Bulls’ defensive issues linger, but focus remains on fixing them

The Bulls scored so easily in their 130-116 victory Sunday against the Trail Blazers that it covered up the defensive miscues.

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Trail Blazers guard Anfernee Simons, right, drives around Bulls guard Matt Thomas during the first half of Sunday’s game.

Trail Blazers guard Anfernee Simons, right, drives around Bulls guard Matt Thomas during the first half of Sunday’s game.

Nam Y. Huh/AP

The Bulls at least deserve some credit for their short-term ingenuity.

They might not have found a permanent solution for their ongoing defensive woes, but they were able to locate a few shovels, toss some snow in that direction and cover it up Sunday.

That’s what a good shooting game, combined with playing a horrific defensive team such as the Trail Blazers, will do. The Bulls got back to their winning ways with a 130-116 victory at the United Center.

‘‘We’re just gonna have to be in situations where we’re going to have to provide more help for one another [defensively] . . . as much as is necessary,’’ coach Billy Donovan said. ‘‘We’ve gotta do a better job helping behind pick-and-roll. We’ve gotta do a better job helping on the ball. We’ve gotta do a better job shifting to prevent penetration. There’s just a lot of things I think we’ve got to do better, and I think it starts with your physicality, where you are and how you’re playing from the three-point line and in.’’

There were moments where that physicality showed itself against the Blazers, but there was still a lot of the same old, same old.

After the Bulls allowed a below-average three-point-shooting team such as the Spurs to get comfortable from long range Friday, they offered the Blazers the same luxury early. The Blazers built a 35-29 lead in the first quarter by shooting 66.7% from the field, including 7-for-11 from three-point range.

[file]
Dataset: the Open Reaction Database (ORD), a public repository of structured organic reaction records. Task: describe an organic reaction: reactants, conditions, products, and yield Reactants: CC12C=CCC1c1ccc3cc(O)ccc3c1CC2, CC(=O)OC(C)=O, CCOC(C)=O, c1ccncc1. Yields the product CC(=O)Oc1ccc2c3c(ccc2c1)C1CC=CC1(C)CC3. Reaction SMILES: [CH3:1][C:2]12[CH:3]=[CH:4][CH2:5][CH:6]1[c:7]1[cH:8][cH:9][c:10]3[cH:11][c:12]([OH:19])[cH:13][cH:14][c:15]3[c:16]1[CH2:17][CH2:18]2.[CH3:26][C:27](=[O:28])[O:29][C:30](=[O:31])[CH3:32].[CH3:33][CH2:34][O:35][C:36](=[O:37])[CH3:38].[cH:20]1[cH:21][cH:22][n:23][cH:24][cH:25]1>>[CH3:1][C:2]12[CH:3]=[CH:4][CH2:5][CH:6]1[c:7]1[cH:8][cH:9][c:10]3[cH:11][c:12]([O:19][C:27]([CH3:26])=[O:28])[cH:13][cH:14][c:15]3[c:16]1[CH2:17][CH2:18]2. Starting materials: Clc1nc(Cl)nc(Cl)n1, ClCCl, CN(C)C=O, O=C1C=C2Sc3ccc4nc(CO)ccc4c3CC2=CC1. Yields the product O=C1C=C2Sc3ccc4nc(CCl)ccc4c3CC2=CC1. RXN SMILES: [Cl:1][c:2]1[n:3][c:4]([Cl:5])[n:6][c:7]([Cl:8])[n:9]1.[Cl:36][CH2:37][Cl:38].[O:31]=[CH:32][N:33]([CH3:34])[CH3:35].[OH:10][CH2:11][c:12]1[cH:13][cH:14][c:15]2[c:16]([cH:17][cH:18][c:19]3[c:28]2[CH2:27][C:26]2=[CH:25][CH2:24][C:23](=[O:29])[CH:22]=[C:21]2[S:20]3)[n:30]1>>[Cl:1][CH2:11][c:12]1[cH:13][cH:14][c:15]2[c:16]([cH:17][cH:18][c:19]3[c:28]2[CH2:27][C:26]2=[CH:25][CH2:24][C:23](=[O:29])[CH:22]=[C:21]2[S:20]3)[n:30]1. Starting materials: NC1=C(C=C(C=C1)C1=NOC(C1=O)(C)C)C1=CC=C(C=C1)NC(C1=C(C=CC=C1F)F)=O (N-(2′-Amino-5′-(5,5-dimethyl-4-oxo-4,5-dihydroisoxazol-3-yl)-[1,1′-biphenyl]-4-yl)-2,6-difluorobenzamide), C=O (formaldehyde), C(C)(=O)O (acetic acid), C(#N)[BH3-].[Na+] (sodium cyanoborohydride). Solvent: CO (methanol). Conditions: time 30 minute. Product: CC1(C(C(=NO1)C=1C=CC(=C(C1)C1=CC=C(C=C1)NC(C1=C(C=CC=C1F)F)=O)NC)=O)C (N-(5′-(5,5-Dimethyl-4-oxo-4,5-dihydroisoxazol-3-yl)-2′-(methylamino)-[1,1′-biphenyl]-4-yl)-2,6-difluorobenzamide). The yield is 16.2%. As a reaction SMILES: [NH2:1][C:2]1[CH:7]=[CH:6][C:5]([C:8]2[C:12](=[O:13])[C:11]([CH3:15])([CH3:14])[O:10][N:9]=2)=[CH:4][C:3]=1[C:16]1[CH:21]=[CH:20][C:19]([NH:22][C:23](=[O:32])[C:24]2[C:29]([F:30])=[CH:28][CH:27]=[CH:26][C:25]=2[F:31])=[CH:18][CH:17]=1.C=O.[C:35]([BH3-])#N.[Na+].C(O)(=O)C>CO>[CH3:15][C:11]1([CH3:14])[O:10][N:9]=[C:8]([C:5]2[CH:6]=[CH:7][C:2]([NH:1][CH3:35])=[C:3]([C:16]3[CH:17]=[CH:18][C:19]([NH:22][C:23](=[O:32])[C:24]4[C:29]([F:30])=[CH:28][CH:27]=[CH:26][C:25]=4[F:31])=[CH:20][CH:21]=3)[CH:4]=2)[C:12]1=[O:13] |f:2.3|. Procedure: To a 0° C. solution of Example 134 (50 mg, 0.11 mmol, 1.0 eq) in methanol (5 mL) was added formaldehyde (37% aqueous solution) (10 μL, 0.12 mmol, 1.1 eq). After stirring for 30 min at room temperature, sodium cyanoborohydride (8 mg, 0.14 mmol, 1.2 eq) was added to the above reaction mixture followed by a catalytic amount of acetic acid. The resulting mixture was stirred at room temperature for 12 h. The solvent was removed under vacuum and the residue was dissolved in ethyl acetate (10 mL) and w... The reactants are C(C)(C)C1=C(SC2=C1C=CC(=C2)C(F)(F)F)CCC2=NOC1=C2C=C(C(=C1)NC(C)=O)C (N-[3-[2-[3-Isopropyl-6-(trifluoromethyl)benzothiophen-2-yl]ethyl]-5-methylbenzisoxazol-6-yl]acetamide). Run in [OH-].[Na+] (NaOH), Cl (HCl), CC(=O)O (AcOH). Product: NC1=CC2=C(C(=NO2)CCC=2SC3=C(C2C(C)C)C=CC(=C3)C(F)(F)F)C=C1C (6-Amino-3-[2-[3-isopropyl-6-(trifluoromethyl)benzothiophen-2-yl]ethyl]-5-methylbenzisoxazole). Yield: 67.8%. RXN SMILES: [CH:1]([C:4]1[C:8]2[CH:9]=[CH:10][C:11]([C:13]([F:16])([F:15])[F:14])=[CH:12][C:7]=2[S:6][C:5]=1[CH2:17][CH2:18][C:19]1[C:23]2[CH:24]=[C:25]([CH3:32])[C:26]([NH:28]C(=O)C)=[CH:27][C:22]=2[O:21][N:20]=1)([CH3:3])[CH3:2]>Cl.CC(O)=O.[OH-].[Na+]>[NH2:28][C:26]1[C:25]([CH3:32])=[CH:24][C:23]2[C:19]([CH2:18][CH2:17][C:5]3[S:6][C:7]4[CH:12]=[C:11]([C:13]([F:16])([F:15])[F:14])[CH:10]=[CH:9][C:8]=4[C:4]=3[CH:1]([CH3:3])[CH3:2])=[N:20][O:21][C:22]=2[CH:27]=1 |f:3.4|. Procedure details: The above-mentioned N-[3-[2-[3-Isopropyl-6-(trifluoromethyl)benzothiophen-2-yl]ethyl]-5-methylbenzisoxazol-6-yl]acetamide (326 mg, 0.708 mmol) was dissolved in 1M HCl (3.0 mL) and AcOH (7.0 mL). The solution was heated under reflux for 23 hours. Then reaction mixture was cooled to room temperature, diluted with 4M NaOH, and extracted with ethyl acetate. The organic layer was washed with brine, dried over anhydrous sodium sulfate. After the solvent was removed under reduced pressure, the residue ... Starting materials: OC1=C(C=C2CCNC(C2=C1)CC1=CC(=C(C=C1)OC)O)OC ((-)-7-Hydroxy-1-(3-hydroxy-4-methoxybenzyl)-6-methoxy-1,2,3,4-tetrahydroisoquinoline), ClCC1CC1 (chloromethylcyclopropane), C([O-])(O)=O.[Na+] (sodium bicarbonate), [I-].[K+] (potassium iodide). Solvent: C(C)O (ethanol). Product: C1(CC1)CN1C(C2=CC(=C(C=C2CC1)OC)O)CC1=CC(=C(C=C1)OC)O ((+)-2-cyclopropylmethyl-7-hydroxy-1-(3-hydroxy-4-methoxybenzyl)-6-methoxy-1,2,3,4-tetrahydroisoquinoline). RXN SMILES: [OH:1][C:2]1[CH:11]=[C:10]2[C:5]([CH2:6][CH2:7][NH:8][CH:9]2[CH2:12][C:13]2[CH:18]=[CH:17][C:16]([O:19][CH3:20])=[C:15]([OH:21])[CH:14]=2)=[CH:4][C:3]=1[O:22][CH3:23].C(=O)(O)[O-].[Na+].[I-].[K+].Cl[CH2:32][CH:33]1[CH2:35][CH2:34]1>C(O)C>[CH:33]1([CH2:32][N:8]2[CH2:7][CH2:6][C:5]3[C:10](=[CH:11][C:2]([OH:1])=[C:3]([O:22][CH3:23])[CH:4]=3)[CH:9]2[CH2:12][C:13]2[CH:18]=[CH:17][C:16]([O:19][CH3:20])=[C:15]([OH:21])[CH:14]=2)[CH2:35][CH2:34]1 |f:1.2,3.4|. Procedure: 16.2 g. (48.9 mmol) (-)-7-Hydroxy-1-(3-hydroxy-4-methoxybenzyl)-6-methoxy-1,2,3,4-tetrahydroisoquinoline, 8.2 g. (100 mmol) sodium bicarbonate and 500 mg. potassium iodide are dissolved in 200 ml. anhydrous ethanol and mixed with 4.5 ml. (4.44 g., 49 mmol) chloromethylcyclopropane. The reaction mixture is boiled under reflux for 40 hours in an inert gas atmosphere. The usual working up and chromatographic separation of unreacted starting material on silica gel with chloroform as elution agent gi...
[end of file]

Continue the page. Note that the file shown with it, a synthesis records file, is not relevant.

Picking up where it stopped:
That wasn’t exactly the response Donovan was looking for.

‘‘I think in the first quarter we had the right intentions, but the thing we did a really poor job of was our close-outs,’’ he said. ‘‘We’re stopping under the three-point line like we’re worried about getting driven. Then when they rise up to shoot and you’re going out there contesting, it’s too late.

‘‘We got better as the game went on. I get it: It’s hard to take away the three and contain the ball. But where you get caught is in no man’s land.’’

That started to change in the second quarter and continued into the second half. Not only did the Bulls get back to the disruptive style of defense they display on most nights when guards Alex Caruso (wrist surgery) and Lonzo Ball (knee surgery) are in the lineup, but they showed some pride in getting back to a more physical brand of basketball.

The Bulls scored seven points off four turnovers and held the Blazers to 47.8% shooting in the second quarter, heading into halftime looking like a team that grasped what it had to do defensively.

‘‘We just stay locked in,’’ guard Coby White said of the adjustment. ‘‘The coaches continue to be on us on that end of the floor. We want to get to another level on the defensive end, so we kind of stay locked in with the guys we have. Zach [LaVine], DeMar [DeRozan], [Nikola Vucevic], we know we can score, but those are the guys that are mainly preaching that we’ve got to get it done on the defensive end. Those guys are all-in, so we never lose sight of it.’’

Vucevic led the Bulls with 24 points, and DeRozan added 23.

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